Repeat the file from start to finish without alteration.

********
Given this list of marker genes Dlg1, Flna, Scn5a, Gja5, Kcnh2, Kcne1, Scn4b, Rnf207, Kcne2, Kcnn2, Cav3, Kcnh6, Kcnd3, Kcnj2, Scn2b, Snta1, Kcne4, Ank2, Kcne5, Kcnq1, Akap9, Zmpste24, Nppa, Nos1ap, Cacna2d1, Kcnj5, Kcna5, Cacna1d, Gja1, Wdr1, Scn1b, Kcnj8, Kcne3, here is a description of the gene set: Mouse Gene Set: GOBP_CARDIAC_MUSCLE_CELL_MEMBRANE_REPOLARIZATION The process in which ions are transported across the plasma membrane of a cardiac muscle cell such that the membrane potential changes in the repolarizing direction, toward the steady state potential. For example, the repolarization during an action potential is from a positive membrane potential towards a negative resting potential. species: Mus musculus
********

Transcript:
Given this list of marker genes Dlg1, Flna, Scn5a, Gja5, Kcnh2, Kcne1, Scn4b, Rnf207, Kcne2, Kcnn2, Cav3, Kcnh6, Kcnd3, Kcnj2, Scn2b, Snta1, Kcne4, Ank2, Kcne5, Kcnq1, Akap9, Zmpste24, Nppa, Nos1ap, Cacna2d1, Kcnj5, Kcna5, Cacna1d, Gja1, Wdr1, Scn1b, Kcnj8, Kcne3, here is a description of the gene set: Mouse Gene Set: GOBP_CARDIAC_MUSCLE_CELL_MEMBRANE_REPOLARIZATION The process in which ions are transported across the plasma membrane of a cardiac muscle cell such that the membrane potential changes in the repolarizing direction, toward the steady state potential. For example, the repolarization during an action potential is from a positive membrane potential towards a negative resting potential. species: Mus musculus